But even then, the hypocrisy was already beginning to unravel. I remember reading about a 20-something-year-old man named Robert Randall, who, after years of court battles, won the right to have the US government supply him with marijuana to keep him from going blind back in the 1970s.

Randall’s eye doctor had given him the unfortunate news that severe glaucoma would render him unable to see by age 30. After smoking a joint, he noted that the halos he usually saw around streetlights, a symptom of his disease, had disappeared. He started self-medicating and working with his ophthalmologist, who noted that cannabis was lessening the glaucoma symptoms. He began growing his own plants, and in 1975 was arrested after a search warrant was executed on his property.

Instead of pleading guilty to a misdemeanor possession charge, Randall challenged the government, arguing that he was forced to break the law to keep from going blind. And he won. When he found that the feds were growing marijuana on a farm in Mississippi, he demanded that the government supply him with marijuana to keep his disease in check, and Randall became the first recipient of the shortlived Compassionate Investigational New Drug program, which supplied him with a tin filled with 300 hand-rolled joints every month for many years. The label on the bottle: “Smoke as directed.”

When Randall died in 2001 at age 53 of AIDS-related complications, he still had his sight. So marijuana was as bad as heroin, the government was telling us unless you had glaucoma. Did they think we weren’t paying attention because we were all as stupid as Cheech & Chong were pretending to be when in character? Ah, and then there were the Reagan years. Ronald Reagan, the handsome former actor, and corporate spokesperson, became president in 1980 and reinstated the goal of zero tolerance for all drug users and sellers. Richard Nixon reborn, Reagan demonized marijuana much as he did communism, calling for a nationwide crusade “to rid America of this scourge.” The dope jokes were running thin, but Cheech & Chong’s string of hit films after 1978’s Up in Smoke coincided with the Reagan years and found another eager generation, this one the recipients ofNancy Reagan’s “Just say no” and the Drug AbuseResistance Education(D.A.R.E.) abstinence campaigns. I’m always reminded of those two failures every time I attend a cannabis function since many of the brightest people in the modern cannabis industry grew up in the clutches of those programs.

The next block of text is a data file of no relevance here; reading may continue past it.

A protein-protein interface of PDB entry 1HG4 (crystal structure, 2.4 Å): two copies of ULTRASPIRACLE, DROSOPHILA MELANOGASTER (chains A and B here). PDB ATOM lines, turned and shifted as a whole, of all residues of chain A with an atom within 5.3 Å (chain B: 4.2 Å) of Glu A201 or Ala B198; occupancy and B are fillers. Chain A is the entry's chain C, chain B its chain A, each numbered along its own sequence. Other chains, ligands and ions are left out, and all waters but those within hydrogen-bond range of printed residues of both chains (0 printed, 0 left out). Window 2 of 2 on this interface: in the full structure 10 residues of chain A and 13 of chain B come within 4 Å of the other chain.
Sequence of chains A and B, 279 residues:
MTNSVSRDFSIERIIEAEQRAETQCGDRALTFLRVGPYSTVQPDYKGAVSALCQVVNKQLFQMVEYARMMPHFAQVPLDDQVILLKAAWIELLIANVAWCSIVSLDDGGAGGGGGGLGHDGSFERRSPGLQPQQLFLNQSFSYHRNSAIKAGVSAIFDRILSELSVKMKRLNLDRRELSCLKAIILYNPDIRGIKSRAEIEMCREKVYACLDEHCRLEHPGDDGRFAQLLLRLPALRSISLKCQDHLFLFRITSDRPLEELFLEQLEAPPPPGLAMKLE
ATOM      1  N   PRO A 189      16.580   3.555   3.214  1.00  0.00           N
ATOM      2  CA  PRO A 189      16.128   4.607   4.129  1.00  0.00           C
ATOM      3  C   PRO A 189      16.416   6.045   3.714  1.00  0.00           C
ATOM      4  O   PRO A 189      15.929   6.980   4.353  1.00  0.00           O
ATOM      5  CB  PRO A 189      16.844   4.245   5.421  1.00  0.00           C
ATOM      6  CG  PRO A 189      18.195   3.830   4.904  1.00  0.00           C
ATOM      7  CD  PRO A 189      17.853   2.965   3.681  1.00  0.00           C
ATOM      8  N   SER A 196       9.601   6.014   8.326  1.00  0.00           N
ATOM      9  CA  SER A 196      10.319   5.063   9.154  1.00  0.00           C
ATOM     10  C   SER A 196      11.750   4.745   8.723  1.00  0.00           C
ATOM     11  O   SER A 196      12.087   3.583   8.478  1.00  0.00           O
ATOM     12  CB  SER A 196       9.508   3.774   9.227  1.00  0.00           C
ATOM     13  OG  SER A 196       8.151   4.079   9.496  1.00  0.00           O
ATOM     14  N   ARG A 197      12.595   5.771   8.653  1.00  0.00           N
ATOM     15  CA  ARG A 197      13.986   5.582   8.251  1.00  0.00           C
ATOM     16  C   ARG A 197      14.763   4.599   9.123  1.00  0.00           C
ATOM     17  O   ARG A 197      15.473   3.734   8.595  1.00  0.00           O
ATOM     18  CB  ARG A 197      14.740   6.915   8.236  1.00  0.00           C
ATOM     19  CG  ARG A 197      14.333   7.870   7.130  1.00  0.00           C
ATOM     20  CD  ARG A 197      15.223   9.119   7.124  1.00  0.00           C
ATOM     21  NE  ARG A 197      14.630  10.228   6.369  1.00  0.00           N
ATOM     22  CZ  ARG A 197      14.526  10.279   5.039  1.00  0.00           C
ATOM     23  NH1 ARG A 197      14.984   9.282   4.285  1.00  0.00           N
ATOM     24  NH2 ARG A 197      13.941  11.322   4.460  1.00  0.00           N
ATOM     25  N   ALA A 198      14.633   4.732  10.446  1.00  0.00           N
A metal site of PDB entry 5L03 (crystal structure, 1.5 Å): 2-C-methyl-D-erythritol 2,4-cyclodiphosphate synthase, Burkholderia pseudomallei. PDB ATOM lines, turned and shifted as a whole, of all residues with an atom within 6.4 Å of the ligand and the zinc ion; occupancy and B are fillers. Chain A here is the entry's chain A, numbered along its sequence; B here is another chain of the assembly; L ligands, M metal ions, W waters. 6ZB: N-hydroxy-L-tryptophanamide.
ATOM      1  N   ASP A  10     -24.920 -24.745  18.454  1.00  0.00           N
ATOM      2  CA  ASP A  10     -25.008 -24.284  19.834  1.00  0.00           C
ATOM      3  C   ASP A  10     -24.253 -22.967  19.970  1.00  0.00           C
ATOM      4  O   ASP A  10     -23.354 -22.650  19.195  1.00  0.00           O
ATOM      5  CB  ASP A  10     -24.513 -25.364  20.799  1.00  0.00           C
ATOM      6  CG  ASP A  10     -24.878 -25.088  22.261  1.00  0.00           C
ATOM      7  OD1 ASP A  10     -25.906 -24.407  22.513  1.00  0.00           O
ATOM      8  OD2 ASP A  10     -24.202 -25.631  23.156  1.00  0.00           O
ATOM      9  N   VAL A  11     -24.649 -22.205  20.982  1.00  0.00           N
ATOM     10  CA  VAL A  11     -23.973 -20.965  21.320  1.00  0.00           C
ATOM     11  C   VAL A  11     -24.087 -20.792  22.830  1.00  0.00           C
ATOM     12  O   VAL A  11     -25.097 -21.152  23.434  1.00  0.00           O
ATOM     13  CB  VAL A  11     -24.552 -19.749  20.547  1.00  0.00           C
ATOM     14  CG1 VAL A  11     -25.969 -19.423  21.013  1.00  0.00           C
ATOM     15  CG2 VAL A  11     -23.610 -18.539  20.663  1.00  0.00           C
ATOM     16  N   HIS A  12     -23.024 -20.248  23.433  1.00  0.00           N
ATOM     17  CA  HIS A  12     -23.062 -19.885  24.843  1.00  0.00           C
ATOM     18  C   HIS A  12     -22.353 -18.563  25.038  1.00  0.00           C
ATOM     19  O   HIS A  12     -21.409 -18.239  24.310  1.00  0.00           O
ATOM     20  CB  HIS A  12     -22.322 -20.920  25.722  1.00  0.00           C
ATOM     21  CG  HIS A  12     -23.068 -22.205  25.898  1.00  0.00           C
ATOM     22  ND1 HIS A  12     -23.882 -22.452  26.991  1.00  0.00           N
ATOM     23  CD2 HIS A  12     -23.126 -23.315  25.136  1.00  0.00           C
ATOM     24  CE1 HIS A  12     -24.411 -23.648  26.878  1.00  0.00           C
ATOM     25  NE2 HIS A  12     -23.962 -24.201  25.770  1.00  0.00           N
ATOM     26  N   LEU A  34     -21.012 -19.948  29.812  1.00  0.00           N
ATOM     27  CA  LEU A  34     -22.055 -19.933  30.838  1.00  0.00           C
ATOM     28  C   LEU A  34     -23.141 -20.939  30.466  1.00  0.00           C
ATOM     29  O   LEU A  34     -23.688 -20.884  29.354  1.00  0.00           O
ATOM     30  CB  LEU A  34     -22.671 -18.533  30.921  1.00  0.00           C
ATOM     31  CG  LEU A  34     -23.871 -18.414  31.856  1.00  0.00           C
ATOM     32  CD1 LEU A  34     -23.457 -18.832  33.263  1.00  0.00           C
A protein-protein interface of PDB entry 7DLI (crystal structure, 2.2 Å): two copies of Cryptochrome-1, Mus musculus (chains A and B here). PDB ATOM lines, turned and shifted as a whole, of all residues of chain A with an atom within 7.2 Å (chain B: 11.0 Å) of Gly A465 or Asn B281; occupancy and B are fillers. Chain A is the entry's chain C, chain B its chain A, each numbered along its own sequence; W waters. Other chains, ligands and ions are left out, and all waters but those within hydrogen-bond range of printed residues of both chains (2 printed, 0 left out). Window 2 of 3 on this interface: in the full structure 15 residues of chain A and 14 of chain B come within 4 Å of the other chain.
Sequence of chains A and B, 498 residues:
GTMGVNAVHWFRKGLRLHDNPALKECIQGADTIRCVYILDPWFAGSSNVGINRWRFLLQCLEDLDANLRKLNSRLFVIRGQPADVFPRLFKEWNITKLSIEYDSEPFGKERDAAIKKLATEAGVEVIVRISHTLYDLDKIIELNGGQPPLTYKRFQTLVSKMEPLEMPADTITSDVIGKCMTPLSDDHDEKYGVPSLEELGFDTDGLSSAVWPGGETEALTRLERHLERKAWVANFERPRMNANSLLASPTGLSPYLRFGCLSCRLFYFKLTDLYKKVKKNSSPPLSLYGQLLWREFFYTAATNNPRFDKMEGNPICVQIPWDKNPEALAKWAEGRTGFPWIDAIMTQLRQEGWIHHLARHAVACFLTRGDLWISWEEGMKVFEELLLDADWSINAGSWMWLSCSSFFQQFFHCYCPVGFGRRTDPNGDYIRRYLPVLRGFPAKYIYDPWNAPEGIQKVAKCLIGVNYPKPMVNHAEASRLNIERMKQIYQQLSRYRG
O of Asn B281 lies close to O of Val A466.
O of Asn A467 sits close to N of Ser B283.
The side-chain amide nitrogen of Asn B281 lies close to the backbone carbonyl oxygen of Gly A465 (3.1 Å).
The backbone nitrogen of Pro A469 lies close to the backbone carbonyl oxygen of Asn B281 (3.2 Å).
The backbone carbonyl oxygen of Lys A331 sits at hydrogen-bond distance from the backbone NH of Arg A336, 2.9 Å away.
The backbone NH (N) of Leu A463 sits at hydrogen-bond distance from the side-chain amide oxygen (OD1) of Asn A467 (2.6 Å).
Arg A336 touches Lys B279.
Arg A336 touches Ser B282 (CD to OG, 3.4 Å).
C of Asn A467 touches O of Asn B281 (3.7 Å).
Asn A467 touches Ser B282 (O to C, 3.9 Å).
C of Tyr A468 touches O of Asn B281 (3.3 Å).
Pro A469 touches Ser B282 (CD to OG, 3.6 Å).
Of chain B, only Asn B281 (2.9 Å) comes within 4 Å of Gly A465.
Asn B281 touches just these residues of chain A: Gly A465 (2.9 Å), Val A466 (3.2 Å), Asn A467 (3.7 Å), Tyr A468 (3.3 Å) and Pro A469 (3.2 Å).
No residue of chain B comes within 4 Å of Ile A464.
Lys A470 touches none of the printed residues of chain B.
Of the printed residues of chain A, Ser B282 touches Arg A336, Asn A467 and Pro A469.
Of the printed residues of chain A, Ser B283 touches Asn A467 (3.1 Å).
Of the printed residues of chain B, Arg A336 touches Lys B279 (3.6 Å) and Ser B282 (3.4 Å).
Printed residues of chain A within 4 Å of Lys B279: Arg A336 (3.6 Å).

An Abnormal History Of The New Normal blog imageIf anything, President George H. Bush was even worse, hiring William Bennett, a compulsive gambler and nicotine addict, as his first Drug Czar. “The white middle-class user needs to be coerced, needs to be told that his behavior won’t be tolerated,” Bennett once said. He still believes. And who could forget President Bill Clinton claiming that he never inhaled?

Still, attitudes toward legalization began to change in the 1990s, as the number of people incarcerated for cannabis continued to rise, and states, beginning with California in 1996, petitioned to allow cannabis for medical purposes.

Undaunted, the DEA, unable to stop the flow of cannabis into the country from our borders, targeted American growers, unwittingly leading to cannabis becoming the largest cash crop in America. On several occasions, the government went after paraphernalia shops. During one of those, 2003’s Operation Pipe Dreams, Tommy Chong was arrested and served nine months in prison.

The New Normal

The fact is, as Cheech & Chong continue to remind us, that humans are always going to find ways to change their consciousness. Always have, and always will. The War on Drugs has been extremely effective at putting Americans, especially minorities, behind bars. (In 2017, 659,700 Americans were arrested for marijuana offenses.) But despite endless cash, “Just Say No” and D.A.R.E. campaigns, zealous border patrols, sophisticated gadgetry, mandatory sentencing, and harsher punishments, the government hasn’t been able to stop anybody who really wants to from using cannabis.

More than 30 states allow some kind of medical marijuana, and nine states and the District of Columbia allow adults over 21 to purchase cannabis. More than 200 million Americans have access to legal marijuana. Celebrity brands are growing, with Tommy’s Choice among them.

Chong, who turned 80 in May, has never been the character he plays on stage and screen, and he says he’s pretty much a one-toker these days. Almost as many people recognize him from his appearances on television’s Dancing with the Stars as from his routines with Marin. “It’s pretty funny having young fans come over and grab the old stoner for a selfie,” he says, grinning.

Daves is not here

He and Marin do about two months’ worth of live gigs every year, many of them in casinos, he says. The Cheech & Chong act has transformed from a series of skits about stoners into a kind of play. It’s somehow still comforting to know that Dave’s still here.